In past posts, we've written about patients having assistance from and access to all kinds of people in the healthcare system, including nurses, pharmacists and other patients. Now, as reported in the Wall Street Journal Health Blog on Thursday, the Rubicon has been crossed. Patients are now able to have an immediate consultation with a physician online.
According to the Journal, A patient who wants an online doctor consult can log on and get
something approaching a complete doctor visit, often without waiting.
The doc can review the patient’s record, make a diagnosis, write a
prescription and make a referral, all online. Patients without a webcam
can talk to the doctor on the phone.
Now, there are obvious limitations to this. An online physician cannot do an examination, really diagnose anything new, or act on anything besides what the patient tells him. That being said, there are an awful lot of times when a patient just wants a quick answer, or a suggestion, or a referral. This system will do that.
It's significant that the system will not necessarily connect patients with their own physicians. Instead, patients are connected with any of a pool of physicians who happen to be online at the time they place their call. The drawback, of course, is that the physician to whom they will speak is a complete stranger, and knows nothing at all about their individual condition. The benefit is that a new perspective may unearth something the primary care physician has missed. And, in any event, the online physician's notes on their consultation with the patient are forwarded to the primary care physician, so the loop is always closed.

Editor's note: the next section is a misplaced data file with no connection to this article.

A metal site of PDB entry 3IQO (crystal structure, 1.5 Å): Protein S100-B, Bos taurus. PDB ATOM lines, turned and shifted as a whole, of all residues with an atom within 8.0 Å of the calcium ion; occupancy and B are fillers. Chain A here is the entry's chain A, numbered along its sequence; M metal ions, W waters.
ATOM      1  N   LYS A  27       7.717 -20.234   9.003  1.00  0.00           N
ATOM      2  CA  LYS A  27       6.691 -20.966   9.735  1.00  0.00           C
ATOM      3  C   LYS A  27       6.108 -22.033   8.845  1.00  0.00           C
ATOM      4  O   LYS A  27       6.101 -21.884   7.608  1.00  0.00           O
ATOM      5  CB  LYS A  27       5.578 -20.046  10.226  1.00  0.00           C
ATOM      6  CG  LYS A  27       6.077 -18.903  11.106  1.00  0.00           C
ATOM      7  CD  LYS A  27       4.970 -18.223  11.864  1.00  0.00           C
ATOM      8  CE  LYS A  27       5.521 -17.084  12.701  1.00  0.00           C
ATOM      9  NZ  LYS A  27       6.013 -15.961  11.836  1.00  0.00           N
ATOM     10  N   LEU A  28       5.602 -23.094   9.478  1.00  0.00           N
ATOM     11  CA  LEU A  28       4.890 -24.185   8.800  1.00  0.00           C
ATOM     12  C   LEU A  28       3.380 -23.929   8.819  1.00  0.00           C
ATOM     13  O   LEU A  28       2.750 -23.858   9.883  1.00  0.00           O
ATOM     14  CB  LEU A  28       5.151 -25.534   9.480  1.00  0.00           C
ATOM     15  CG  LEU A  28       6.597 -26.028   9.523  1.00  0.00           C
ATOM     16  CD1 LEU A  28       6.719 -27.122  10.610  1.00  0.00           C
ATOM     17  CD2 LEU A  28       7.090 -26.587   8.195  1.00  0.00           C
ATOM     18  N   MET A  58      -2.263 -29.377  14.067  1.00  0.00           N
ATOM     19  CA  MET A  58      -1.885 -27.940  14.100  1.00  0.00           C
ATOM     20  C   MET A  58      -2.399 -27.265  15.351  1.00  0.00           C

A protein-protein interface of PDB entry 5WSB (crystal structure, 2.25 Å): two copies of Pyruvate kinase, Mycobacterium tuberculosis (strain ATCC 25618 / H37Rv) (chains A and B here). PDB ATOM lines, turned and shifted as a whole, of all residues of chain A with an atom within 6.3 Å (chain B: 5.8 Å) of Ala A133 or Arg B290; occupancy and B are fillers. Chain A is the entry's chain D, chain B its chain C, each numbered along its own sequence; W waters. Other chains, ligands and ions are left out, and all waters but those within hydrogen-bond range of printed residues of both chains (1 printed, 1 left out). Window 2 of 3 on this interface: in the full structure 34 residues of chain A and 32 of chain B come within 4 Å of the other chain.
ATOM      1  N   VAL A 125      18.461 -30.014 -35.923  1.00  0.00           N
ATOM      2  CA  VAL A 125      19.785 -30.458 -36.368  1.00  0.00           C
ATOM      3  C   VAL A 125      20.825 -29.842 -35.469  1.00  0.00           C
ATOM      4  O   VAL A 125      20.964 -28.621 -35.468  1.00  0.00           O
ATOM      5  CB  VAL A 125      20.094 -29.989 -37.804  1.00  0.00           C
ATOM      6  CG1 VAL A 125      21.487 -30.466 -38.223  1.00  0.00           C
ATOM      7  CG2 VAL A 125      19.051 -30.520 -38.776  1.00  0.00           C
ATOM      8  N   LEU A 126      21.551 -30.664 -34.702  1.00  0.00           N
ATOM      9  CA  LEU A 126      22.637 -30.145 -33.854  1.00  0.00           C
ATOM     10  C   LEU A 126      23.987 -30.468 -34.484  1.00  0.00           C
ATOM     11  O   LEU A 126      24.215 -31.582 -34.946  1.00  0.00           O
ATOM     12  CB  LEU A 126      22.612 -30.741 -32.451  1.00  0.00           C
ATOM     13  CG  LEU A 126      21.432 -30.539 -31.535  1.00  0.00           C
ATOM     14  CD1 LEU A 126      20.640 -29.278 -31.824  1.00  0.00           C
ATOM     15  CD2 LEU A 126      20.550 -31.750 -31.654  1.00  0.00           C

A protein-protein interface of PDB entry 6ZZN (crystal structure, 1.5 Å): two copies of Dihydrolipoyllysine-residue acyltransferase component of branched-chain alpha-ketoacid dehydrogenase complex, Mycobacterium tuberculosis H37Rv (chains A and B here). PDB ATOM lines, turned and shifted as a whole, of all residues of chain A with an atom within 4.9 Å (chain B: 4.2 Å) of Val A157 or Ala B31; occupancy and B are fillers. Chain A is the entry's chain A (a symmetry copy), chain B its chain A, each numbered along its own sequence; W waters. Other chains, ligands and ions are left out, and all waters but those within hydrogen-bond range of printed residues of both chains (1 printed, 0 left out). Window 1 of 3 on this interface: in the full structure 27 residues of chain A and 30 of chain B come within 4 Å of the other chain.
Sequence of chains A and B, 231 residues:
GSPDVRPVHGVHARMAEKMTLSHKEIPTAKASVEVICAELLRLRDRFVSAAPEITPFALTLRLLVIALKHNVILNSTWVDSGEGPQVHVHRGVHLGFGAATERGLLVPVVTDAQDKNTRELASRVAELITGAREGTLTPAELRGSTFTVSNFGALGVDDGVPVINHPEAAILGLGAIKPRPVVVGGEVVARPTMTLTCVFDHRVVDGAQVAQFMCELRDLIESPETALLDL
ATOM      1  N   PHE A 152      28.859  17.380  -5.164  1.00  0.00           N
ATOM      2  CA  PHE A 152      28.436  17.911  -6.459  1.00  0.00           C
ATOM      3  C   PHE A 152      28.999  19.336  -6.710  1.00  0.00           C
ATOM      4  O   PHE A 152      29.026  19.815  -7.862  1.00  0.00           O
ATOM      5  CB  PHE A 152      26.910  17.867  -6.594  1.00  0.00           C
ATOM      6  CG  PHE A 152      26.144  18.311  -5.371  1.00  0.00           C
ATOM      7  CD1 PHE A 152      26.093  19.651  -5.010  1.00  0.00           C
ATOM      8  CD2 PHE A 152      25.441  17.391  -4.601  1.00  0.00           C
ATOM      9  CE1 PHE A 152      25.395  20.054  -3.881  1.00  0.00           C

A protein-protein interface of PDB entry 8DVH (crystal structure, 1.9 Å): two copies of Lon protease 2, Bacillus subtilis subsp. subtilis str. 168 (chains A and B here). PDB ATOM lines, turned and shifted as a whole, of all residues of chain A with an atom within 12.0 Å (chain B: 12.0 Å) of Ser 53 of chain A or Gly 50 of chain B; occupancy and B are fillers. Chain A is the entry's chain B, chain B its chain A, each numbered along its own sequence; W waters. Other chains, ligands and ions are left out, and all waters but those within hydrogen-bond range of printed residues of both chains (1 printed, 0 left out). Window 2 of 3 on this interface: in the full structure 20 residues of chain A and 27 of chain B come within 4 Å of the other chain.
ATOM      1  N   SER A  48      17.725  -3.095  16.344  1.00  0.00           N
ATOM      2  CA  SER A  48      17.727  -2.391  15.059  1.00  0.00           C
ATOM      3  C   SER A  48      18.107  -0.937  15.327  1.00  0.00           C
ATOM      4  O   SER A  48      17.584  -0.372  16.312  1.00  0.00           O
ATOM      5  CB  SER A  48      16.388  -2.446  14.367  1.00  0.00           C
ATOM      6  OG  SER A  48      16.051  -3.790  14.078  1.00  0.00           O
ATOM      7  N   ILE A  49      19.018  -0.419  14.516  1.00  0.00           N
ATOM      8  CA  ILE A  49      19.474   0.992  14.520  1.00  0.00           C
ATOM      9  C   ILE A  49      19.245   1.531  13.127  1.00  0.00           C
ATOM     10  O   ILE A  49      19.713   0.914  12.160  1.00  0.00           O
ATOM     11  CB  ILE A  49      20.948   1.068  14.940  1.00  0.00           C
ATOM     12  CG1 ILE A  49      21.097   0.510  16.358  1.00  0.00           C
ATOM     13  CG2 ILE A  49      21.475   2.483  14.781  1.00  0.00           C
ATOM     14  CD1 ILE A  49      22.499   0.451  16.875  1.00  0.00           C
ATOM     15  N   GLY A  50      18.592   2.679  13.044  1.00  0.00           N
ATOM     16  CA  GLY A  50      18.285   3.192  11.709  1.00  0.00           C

One of the many reasons physicians, particularly primary-care doctors, are increasingly dissatisfied with their profession is the incredible infrastructure required to practice medicine. In today's system, you need a pretty significant staff to handle paperwork, to process patients, to do all the preliminary stuff so you spend the well-known and precious few minutes with every patient.
In order to avail themselves of this, your patients need to schedule an appointment, get themselves to your office, wait (and wait and wait and wait), get gone over once in an examining room by a nurse or another member of your staff, and then finally, having run this gauntlet, they get to talk to you. Your staff has to spend legendary amounts of time handling paperwork and dealing with insurance companies in order for the physician (and them) to get paid for all this.
It's more than a little like iTunes. Remember the old days? You had to get in your car, drive to the store, find the record you want, buy it, get into your car and drive home, and then listen to it. Very convenient for the retailer, but a real pain in the neck for consumers.
Online consultations with physicians promises the same kind of benefits. More than anything, it's a great way for patients to keep engaged with their treatment. This is particularly important when dealing with a chronic disease like MS or lupus, where it's absolutely vital that the patient continually manage a condition.
It's another fascinating example of technology being used to enhance, improve and support the engagement of patients and their conditions.